"The Worst Planning Mistake in Minneapolis History"
Many towns and cities have at least one: the physical reminder of some particularly egregious development mistake.
In Minneapolis, one such legacy is a Kmart—the last Kmart store in Minnesota—built in the late 1970s in a plan that went south right from the start. As Jessica Lee wrote in a recent article in the MinnPost, Kmart agreed to occupy the space only “on the condition that the city would close Nicolett Avenue so the retailer could build a massive, sprawling store.”
Since then, the Kmart, a grocery store and parking lots have spanned the 10 acres between Lake and West 29th Street. Residents and businesses for decades have protested the street layout. To this day, the closure of Nicollet has been called “the worst planning mistake in Minneapolis history,” said David Frank, the city’s director of Community Planning and Economic Development.
Now, at long last, Kmart has agreed to “terminate its lease and vacate the building.” It is the culmination of a “years-long debate over what should come of the 10-acre site that interrupts the city’s street grid system.”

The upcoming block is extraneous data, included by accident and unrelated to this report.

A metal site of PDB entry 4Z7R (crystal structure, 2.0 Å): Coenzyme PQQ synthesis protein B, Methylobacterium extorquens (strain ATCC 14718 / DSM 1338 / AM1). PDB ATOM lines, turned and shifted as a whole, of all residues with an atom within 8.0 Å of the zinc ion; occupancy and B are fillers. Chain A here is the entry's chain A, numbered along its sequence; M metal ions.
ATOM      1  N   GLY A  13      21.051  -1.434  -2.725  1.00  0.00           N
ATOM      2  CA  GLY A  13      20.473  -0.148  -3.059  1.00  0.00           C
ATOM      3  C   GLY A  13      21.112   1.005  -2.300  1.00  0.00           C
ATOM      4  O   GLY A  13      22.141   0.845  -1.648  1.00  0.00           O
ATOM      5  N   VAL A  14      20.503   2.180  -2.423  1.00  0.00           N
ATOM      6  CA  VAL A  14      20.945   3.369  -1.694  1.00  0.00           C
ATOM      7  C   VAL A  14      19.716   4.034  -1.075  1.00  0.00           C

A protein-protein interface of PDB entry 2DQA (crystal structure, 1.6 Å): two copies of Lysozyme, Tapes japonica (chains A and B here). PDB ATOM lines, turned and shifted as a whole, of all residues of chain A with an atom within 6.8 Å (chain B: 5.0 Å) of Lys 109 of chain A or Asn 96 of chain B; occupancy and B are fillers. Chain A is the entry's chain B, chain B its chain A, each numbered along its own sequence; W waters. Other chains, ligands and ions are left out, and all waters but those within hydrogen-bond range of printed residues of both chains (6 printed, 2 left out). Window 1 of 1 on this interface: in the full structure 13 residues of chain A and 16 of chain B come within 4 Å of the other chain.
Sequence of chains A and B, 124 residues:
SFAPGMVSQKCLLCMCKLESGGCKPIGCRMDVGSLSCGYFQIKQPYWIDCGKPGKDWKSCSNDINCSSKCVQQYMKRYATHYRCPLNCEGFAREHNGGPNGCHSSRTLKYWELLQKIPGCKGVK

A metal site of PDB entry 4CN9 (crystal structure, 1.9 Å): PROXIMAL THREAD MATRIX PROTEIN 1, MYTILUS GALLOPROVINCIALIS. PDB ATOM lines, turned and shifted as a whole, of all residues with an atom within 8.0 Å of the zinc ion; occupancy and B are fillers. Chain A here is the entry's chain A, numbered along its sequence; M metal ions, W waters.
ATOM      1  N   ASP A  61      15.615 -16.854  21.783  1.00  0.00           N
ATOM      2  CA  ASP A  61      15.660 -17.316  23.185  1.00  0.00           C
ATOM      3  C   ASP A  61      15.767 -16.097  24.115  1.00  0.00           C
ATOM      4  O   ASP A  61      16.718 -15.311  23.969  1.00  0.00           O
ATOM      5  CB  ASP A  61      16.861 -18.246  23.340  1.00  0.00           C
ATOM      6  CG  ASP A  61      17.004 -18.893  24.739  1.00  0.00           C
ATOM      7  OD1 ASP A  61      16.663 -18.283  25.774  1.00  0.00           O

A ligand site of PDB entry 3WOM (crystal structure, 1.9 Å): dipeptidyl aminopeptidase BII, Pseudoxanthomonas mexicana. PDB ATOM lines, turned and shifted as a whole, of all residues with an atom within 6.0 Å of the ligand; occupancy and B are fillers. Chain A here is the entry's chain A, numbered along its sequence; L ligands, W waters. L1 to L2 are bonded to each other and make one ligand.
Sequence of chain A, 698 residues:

On this week’s episode of Upzoned, host Abby Kinney, an urban planner with Gould Evans in Kansas City, and Strong Towns senior editor Daniel Herriges (a Minnesota native) discuss the past and future of a project that’s long been a thorn in the side of locals…and people everywhere who love cities. They look at why planners in the 1970s spent millions of dollars in public funds to essentially replace urban blight with suburban blight. They also discuss how Minneapolis can ensure that one top-down mistake isn’t replaced by another, and what city governments everywhere can do to be more supportive of bottom-up energy.
Then in the Downzoned, Abby recommends The Righteous Mind, a book by social psychologist Jonathan Haidt about why “good people are divided by politics and religion.” (The Righteous Mind happens to be on the Strong Towns essential reading list.) Then Daniel talks about how the latest season of Dr. Who has been a welcome distraction from all the distressing coronavirus news.
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